Easily dump or load your entire MySql database using text files

One of my apps currently runs in several different environments: development, test, staging and production. Whenever I deploy to my staging environment, I like make sure that the deployment will be successful on production data. I don’t currently have any synchronisation strategy between staging and production, so I needed a way to quickly and easily replicate the entire production database into my staging database.

The reasoning behind this is that the deployment itself should be a test. Deployment to staging should effectively be a test for a production deployment. If my staging deployment succeeds, then it’s pretty safe to assume that the production deployment will also succeed.

MySql gives us a very handy command to dump the database into a text file: mysqldump. Similarly, it’s just as easy to load a database from a text file.

Dumping data

mysqldump -uEd -pSecret foo_db --skip-triggers --compact 
    --ignore-table=foo_db.schema_migrations
    --no-create-info > data_file

In this command, our user is Ed with a password of Secret. The lack of spaces between the -u and -p switches and their values is intentional. We are targeting the foo_db database. The contents of all tables except the schema_migrations table will be dumped into the data_file text file.
We are also providing a couple of other options to exclude any triggers and to exclude SQL statement that will create the tables.

Loading data

mysql -uEd -pSecret foo_db < data_file

Not much explanation needed here. Load the contents of the data_file into the foo_db database.

Ok, how the hell do I use this…?

Well, I have a rake task for each of the above operations. When I deploy to my staging environment, I dump the entire production database into a text file, and then load that file into the staging database. Then the deployment itself begins, part of which is running migrations.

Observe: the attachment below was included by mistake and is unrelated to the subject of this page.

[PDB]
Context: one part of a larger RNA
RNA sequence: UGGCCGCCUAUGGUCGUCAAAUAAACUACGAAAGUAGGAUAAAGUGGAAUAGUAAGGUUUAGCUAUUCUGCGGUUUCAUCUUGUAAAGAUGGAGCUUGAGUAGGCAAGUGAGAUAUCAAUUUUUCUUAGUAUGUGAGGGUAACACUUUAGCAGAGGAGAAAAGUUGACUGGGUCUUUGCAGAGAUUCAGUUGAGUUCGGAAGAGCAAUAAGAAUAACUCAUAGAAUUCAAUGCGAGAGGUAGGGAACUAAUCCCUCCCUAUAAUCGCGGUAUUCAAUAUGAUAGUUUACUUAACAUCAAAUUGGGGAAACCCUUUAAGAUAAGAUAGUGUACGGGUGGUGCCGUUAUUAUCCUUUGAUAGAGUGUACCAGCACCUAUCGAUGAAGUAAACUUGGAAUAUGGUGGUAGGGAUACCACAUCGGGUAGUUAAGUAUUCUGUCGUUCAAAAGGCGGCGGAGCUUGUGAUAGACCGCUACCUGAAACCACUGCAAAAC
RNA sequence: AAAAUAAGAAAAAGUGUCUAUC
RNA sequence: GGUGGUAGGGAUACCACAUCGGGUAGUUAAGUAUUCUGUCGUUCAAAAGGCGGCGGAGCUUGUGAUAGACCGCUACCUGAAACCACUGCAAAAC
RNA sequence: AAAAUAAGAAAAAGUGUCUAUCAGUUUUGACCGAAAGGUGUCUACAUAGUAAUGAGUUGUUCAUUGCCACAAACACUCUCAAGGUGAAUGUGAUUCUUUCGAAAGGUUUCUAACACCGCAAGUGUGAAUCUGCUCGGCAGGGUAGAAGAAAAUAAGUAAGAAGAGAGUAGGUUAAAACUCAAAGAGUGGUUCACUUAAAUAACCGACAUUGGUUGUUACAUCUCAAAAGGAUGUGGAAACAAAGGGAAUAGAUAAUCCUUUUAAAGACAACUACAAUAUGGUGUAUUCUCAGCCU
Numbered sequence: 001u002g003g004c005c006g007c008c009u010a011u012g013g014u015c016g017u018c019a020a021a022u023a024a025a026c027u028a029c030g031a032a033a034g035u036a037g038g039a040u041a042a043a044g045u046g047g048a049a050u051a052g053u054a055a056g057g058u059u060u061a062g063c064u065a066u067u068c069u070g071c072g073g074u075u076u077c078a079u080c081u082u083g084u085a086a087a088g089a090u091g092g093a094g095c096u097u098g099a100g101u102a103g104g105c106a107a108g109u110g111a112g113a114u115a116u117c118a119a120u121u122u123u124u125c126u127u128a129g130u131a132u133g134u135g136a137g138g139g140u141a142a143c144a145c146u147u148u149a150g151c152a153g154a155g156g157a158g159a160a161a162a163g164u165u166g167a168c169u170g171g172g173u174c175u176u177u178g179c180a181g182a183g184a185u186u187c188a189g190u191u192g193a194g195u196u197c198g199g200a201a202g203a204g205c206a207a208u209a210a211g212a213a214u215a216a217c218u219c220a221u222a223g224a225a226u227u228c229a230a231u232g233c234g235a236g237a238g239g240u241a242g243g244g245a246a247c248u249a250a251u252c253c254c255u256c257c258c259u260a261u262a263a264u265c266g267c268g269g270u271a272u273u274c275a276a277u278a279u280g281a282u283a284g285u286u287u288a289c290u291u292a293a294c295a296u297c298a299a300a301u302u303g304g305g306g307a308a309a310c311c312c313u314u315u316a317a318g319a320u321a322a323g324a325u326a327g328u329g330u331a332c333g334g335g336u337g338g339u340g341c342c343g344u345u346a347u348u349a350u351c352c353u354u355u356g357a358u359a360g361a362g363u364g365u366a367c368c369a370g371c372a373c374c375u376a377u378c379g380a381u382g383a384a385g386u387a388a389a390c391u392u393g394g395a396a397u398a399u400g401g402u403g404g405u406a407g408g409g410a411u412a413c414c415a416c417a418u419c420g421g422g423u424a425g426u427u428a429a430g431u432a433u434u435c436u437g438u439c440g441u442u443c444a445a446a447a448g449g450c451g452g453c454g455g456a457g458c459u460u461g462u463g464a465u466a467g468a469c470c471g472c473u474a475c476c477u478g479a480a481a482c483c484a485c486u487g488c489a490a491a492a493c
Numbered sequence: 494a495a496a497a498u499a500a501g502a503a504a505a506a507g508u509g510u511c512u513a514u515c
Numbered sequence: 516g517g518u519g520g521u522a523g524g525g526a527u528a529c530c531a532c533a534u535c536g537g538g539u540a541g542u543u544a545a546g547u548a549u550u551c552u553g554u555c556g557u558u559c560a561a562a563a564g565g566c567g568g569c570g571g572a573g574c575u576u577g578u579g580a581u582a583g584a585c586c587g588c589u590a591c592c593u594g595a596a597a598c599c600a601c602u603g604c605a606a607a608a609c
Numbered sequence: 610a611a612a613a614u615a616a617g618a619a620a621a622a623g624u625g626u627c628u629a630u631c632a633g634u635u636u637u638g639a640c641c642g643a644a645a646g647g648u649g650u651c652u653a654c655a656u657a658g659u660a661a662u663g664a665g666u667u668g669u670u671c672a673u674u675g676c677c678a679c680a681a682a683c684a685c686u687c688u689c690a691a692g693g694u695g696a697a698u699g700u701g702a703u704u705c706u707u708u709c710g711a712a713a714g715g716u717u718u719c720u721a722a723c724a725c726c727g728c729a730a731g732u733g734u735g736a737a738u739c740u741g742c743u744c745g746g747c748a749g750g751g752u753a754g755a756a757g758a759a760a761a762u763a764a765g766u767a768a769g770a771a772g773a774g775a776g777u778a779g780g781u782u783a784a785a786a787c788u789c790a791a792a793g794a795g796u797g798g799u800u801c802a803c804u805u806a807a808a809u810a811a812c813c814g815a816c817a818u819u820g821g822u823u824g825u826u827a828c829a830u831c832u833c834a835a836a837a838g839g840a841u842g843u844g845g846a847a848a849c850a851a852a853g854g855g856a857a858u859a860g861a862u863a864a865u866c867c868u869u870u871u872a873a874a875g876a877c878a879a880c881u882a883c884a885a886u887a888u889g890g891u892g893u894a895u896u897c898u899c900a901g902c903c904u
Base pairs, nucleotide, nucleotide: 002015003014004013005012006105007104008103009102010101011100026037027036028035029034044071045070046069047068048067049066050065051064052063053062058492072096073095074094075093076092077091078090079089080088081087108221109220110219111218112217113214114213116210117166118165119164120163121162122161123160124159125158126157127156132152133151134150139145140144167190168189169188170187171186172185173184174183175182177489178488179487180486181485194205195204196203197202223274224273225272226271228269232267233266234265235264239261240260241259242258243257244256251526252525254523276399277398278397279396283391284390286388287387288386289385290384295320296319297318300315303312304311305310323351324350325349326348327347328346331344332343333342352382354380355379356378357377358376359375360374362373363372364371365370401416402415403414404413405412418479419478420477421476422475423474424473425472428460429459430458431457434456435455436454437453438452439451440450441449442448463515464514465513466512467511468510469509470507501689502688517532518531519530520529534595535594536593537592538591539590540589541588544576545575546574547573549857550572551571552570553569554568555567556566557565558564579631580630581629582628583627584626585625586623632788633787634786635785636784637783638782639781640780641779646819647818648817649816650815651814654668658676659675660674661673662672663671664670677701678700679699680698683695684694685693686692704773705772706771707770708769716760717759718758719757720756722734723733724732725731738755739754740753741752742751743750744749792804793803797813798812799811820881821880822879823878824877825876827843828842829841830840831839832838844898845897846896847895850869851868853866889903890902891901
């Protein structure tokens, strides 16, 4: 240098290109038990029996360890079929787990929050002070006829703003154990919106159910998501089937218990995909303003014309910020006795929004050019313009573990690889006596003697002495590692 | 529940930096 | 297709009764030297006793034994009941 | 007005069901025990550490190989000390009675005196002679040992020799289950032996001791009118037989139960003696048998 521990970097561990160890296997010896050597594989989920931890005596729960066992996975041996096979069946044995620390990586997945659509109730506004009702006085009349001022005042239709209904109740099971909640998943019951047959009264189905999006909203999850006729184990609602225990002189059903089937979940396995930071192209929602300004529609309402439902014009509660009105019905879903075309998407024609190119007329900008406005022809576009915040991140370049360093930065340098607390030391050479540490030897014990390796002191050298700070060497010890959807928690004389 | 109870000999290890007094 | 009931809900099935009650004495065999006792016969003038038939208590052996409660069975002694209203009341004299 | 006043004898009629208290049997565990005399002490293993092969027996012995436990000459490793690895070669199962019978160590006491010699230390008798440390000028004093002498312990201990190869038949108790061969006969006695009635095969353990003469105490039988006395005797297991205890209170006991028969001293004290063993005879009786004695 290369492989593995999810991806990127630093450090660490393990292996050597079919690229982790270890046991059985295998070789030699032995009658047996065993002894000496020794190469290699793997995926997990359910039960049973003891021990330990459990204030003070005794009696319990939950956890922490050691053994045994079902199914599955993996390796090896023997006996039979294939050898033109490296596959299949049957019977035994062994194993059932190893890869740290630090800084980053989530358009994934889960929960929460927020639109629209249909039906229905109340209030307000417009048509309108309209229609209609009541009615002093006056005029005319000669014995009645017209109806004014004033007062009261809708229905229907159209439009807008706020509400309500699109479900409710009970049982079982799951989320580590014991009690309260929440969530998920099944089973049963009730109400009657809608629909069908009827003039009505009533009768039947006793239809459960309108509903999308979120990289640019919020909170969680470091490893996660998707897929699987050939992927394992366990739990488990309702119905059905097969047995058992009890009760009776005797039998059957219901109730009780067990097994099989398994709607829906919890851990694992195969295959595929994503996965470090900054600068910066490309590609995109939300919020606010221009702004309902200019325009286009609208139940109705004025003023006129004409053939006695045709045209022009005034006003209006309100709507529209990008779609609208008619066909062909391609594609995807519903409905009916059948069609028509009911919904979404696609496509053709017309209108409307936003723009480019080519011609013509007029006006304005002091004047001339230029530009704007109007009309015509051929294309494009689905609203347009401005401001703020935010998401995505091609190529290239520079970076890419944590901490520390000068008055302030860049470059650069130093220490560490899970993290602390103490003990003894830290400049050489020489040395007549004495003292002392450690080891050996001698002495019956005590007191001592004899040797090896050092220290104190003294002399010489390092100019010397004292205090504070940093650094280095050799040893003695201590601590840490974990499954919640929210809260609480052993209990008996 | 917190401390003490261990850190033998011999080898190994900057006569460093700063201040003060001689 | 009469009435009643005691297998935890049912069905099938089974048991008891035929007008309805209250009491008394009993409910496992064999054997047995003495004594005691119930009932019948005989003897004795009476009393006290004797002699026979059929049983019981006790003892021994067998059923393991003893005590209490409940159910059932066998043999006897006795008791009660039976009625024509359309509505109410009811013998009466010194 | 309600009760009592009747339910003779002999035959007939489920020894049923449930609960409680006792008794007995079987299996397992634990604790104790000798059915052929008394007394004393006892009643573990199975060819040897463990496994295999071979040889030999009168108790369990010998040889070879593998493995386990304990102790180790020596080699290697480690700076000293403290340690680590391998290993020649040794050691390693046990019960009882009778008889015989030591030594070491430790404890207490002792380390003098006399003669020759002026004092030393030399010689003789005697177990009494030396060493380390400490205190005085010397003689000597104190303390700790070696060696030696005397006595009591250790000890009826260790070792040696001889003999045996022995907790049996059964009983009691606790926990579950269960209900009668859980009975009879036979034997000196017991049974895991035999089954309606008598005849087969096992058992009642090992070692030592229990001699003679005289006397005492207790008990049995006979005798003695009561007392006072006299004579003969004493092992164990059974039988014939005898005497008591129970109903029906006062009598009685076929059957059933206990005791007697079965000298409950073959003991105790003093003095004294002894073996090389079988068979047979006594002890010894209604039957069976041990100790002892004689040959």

Here’s what my rake tasks look like:

namespace :db do
  namespace :data do
    desc "Dump data into sql script file: filename=[target filename]"
    task :dump => 'environment' do
      environment = (ENV.include?("RAILS_ENV")) ? (ENV["RAILS_ENV"]) : 'development'
      ENV["RAILS_ENV"] = RAILS_ENV = environment

      database = get_database(environment)
      user = ENV['USER'] || 'root'
      password = ENV['PASSWORD']
      filename = ENV['FILENAME'] || environment
      timestamp = ENV['TIMESTAMP'] ? bool(ENV['TIMESTAMP']) : true
      file_suffix = DateTime.now.strftime('%Y-%m-%d-%H-%M-%S')

      full_filename = filename + (timestamp ? "_#{file_suffix}" : '') + '.sql'

      puts "Connecting to #{environment} environment..."
      sh "mysqldump -u#{user} -p#{password} #{database} --skip-triggers --compact " +
        "--ignore-table=#{database}.schema_migrations " +
        "--no-create-info > #{RAILS_ROOT}/db/data/#{full_filename}"

      puts "Successfully created #{full_filename} from #{environment} environment."
    end

    desc "Load data from sql script file: filename=[data file]"
    task :load => 'environment' do
      environment = (ENV.include?("RAILS_ENV")) ? (ENV["RAILS_ENV"]) : 'development'
      ENV["RAILS_ENV"] = RAILS_ENV = environment

      database = get_database(environment)
      user = ENV['USER'] || 'root'
      password = ENV['PASSWORD']
      filename = ENV['FILENAME']
      raise "Please specify a source file (FILENAME=[source.sql])" if filename.blank?

      puts "Connecting to #{environment}..."
      ActiveRecord::Base.establish_connection(RAILS_ENV.to_sym)

      puts "Truncating tables..."
      ActiveRecord::Base.connection.execute('show tables').each do |table|
        unless table.to_s == 'schema_migrations'
          puts "   Truncating #{table}"
          ActiveRecord::Base.connection.execute("truncate table #{table.to_s}")
        end
      end

      puts "Importing data from #{filename}..."
      sh "mysql -u#{user} -p#{password} #{database} < #{RAILS_ROOT}/#{filename}"
      puts "Completed loading #{filename} into #{environment} environment."
    end
  end
end

private
def get_database(environment)
  case environment
    when 'test'
      'db_test'
    when 'staging'
      'db_staging'
    when 'production'
      'db'
    else
      'db_development'
  end
end

def bool(s)
  s.match(/(true|t|yes|y|1)$/i) != nil
end

Gotchas!

Obviously this strategy will not work with very large, high-traffic databases. It also make various assumptions about access right and privileges, but for my purposes it works. Be very careful with these commands though – there is no “Are you sure?” safety net when you load a data file. Use with care!

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